The phone was an old black candle-stick like you’d see in a movie from the twenties. It even had a rotary dial. Jean grimaced at it. It was sitting on the top of the registration desk, mocking her. The old woman behind the desk was sturdy in the way old ethnic women always seemed to be. She was thick from neck to knees and wearing a muumuu of red and orange that dropped straight from her shoulders with an offensively large ruffle. Her hair was pulled back into a braid of grey. Her eyes were dark and emotionless.
“Thanks,” Jean muttered. She picked up the earpiece that way she’d always seen it done and was surprised to hear the dial tone. She pushed at the numbers, but they didn’t beep.
The old woman rolled her eyes. She reached over and dialed a one. “There. Either hang up or call.”
Jean finished dialing her husband’s cell-phone. There was static when he picked up. “Who is this?” he yelled into the phone.
“It’s your wife!” she said clearly. “I’m at the old hotel up on Creek Street. My phone is dead.”
“You’re wearing red?”
“My. Phone. Is. Dead.” She nearly touched the mouthpiece. Her fingers grabbed around the stick part automatically.
“Creek Street. Right. I’ll come find you.” He hung up on her.
“That man,” she muttered.
The old woman snorted. “It only gets worse. Go sit down. I’ll get you some coffee. Cream?”
“Please. And sugar if you have any?”
“No worries. Go sit by the fire. Dry out.” The old woman puttered into the back room. Jean collapsed onto a dusty red leather chair. She’d have preferred the velvet, but she was soaked to the skin. Maybe her phone would work when it dried out. She ran a hand through her short hair. It clung to her fingers and neck. The sound of the storm echoed around the room. It battered at the skylights and the doors.
The old hotel was called the Rochester. She didn’t know why and didn’t really care. When she’d seen the flickering light of an oil lamp in the front window, she’d simply thanked whatever spirits were looking after her for antiques. The oil lamp was one of five that were scattered around the room. There was a roaring fire in the fireplace, even though it was spring. The room was dusty. There were leaves in the corners of the rooms. Jean mentally cursed whatever help had walked out on the old woman at the end of the season.
She shivered. “Here you are.” The old woman put down a tray. “I’m Helen. Call if you need me.” She went back to the desk and settled behind it with an old leather-bound book.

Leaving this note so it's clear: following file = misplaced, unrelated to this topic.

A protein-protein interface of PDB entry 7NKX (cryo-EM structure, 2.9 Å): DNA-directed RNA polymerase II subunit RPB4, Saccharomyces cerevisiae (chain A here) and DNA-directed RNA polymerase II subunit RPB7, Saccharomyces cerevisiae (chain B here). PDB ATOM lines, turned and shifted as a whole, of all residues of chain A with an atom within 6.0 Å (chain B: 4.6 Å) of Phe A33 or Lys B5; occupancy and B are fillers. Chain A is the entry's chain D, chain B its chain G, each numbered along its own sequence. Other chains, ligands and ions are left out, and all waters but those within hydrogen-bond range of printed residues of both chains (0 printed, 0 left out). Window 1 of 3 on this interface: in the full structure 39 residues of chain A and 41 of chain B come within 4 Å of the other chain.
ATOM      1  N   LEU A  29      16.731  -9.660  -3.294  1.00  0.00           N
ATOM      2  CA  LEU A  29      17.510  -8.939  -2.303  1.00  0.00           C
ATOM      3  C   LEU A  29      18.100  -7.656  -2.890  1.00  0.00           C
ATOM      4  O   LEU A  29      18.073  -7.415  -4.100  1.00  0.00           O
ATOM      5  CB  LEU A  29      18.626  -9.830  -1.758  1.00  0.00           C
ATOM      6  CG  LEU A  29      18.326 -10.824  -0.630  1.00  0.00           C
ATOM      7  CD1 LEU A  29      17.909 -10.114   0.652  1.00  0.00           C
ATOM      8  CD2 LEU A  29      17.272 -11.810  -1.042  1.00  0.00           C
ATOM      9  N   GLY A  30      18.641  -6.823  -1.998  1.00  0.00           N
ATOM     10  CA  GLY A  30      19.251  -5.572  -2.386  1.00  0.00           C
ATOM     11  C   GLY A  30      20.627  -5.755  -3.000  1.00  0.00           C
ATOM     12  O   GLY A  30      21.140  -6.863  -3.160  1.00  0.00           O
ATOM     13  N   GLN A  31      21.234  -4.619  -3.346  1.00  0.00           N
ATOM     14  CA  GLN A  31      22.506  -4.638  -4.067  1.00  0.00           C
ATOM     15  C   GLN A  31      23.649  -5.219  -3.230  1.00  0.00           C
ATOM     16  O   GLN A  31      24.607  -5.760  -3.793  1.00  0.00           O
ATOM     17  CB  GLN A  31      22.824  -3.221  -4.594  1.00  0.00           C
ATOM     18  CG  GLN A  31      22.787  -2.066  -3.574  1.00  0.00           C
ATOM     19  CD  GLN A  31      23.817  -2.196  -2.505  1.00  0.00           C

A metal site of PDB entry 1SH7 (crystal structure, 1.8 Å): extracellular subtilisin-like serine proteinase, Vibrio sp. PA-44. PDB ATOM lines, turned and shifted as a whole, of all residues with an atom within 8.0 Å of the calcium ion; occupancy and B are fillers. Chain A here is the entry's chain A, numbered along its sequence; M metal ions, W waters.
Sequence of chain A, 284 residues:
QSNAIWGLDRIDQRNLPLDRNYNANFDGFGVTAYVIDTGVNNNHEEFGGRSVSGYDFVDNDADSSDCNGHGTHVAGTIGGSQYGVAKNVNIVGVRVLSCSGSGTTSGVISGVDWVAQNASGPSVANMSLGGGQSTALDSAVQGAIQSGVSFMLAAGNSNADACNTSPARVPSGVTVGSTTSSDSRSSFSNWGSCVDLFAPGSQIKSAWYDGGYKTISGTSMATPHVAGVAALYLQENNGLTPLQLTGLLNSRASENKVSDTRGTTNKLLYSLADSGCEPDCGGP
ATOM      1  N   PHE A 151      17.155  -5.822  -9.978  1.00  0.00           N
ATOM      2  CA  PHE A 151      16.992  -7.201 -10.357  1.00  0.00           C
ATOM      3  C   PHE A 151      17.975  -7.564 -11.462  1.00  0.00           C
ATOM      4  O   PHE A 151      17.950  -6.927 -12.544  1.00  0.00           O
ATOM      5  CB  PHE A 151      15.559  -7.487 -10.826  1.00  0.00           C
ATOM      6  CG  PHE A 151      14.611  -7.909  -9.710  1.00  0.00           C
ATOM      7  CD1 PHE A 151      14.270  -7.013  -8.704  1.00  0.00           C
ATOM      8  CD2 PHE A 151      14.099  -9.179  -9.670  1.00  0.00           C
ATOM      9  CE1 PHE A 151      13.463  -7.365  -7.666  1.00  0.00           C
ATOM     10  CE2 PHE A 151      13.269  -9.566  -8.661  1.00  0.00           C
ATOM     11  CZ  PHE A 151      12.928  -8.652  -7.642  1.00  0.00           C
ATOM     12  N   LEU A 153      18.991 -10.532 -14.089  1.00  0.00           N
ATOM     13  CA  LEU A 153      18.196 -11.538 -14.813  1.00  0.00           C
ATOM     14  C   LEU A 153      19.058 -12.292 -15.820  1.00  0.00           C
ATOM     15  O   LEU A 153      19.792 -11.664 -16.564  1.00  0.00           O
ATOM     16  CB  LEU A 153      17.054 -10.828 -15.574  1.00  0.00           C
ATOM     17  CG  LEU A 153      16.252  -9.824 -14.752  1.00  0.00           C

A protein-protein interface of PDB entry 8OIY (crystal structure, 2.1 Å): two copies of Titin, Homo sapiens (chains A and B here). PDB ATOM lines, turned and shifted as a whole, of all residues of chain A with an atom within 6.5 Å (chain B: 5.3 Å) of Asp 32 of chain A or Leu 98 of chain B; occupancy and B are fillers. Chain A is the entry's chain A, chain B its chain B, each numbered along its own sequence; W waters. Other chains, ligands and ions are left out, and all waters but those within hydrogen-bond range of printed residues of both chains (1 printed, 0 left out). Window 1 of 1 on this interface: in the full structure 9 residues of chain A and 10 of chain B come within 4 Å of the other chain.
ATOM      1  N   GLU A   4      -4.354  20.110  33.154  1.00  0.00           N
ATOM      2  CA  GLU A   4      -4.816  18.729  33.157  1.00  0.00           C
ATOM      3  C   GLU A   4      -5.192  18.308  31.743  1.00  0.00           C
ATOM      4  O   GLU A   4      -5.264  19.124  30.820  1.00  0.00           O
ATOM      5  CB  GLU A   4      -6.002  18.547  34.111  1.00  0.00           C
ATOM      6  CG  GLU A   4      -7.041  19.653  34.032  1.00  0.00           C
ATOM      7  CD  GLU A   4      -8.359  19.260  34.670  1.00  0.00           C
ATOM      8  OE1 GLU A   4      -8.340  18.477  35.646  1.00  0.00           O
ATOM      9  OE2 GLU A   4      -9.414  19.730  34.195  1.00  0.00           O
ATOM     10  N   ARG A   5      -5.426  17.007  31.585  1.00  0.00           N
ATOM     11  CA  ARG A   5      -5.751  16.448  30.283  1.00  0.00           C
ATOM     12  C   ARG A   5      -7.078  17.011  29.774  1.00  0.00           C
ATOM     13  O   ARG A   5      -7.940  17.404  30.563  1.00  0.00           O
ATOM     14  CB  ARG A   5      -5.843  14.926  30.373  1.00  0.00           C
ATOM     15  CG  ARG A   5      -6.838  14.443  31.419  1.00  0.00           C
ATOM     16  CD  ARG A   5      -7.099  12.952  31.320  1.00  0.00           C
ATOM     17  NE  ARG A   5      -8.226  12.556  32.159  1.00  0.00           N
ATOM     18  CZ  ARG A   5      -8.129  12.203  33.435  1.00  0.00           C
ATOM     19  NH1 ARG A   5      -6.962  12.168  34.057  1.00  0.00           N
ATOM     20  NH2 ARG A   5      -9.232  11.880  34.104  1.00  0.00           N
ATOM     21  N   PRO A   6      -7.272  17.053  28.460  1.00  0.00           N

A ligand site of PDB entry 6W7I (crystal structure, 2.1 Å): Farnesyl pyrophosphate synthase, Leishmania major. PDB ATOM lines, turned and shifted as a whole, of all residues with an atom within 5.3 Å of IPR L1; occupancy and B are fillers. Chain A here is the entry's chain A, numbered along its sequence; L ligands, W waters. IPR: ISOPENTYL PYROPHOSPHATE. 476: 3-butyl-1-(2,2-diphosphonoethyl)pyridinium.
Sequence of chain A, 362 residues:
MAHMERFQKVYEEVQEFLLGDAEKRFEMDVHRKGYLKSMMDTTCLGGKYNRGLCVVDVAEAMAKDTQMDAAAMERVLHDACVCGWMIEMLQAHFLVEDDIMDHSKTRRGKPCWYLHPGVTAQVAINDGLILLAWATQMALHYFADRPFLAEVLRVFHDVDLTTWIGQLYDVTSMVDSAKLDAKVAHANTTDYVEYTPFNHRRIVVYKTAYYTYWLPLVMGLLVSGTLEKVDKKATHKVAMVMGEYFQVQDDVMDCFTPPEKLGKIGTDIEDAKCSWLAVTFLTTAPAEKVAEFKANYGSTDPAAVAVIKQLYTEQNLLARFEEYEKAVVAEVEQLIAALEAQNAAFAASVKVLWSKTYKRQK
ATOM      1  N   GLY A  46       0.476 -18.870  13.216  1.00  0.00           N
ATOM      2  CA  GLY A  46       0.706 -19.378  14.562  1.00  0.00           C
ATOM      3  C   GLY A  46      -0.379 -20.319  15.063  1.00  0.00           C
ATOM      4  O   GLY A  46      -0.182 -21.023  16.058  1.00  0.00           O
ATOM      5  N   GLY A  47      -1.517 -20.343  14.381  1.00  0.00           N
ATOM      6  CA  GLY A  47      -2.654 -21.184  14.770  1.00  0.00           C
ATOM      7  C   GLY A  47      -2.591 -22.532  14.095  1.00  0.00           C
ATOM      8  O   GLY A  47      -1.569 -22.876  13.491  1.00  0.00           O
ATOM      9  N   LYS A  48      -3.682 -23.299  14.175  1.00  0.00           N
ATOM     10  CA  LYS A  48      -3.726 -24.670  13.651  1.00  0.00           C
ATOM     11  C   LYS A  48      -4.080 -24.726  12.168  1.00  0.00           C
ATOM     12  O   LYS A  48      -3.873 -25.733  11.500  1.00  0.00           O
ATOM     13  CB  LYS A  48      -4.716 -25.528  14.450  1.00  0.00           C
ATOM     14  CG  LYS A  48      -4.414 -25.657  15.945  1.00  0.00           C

Jean sipped the coffee. It was warm and sweet and perfect. She moaned in appreciation. “Thank you, Helen,” she called over. The coffee warmed her from the inside. The fire warmed her from the outside. Her eyes slipped closed and she rested her head on the back of the chair for just a minute. She didn’t remember closing her eyes.
When she opened her eyes, the fire was gone and her husband was shaking her. “Come on. Before the water gets any higher. We need to get going.”
She looked around. There were no lights in the windows. There were no lights at all, except for the illumination from the lightening bolts. Sitting next to her chair, however, was the dregs of a cup of coffee in an old white mug.
“Thank you, Helen,” she murmured as she gathered up her coat. She followed her husband out into the lashing rain. When she looked back over her shoulder, there was a light in the front window.
“I’m looking for something a little more raspberry,” Diana said. She fingered the satin. “And maybe with a little stretch in it?” The clerk gave her a strained smile. Diana ignored her. “Oh, and a little bit of beige lace as well.”
The clerk gestured to the cutting desk. “Maybe you’ll have better luck if I get you the books.”
Diana considered. “Sounds good.” The clerk took quick steps to the desk. She hauled out three large books and set them on one side of the desk.
“I’ll just let you look through these while I get some of these cut. I’ll check back with you in a few minutes.”
Diana nodded, but didn’t bother to look up at her. She opened the first book. It thumped onto the table like an antique tome. She flipped through quickly. She knew what she wanted. It wasn’t knits or tweeds or cottons. No, she needed satin with lycra in it.
She cocked her head to the side when she found the section and squinted at the colors. There, that was raspberry. She fingered the sample and tugged on it with her thumb and forefinger. Yes, perfect. It stretched. Now to find the lace.
There was another book for trims. She flipped through the books until she found the trim. She found a four inch wide lace. She looked up to find the clerk. The clerk was working with some other customer. Wench. Diana coughed. The clerk gave her an absent smile, but continued cutting fabric for someone else.
Diana was there first. Damn it. She frowned deeply. The clerk called for back up. Two more clerks joined her at the cutting table. “Sarah, can you take care of the special order?” the original clerk asked.
“Of course. Hi, I’m Sarah. Did you find what you need?” Sarah offered a genuine smile.
“Yes, I need twelve yards of this raspberry satin with lycra and three yards of the beige lace here.” Diana was just a few days away from actually creating her superhero costume.
Sarah nodded and filled out the forms. “Okay, that’s going to be about two weeks.”
“Two weeks? I need this project started by the weekend.”
“I could call the other shop, but I don’t think we got any of this in at all.”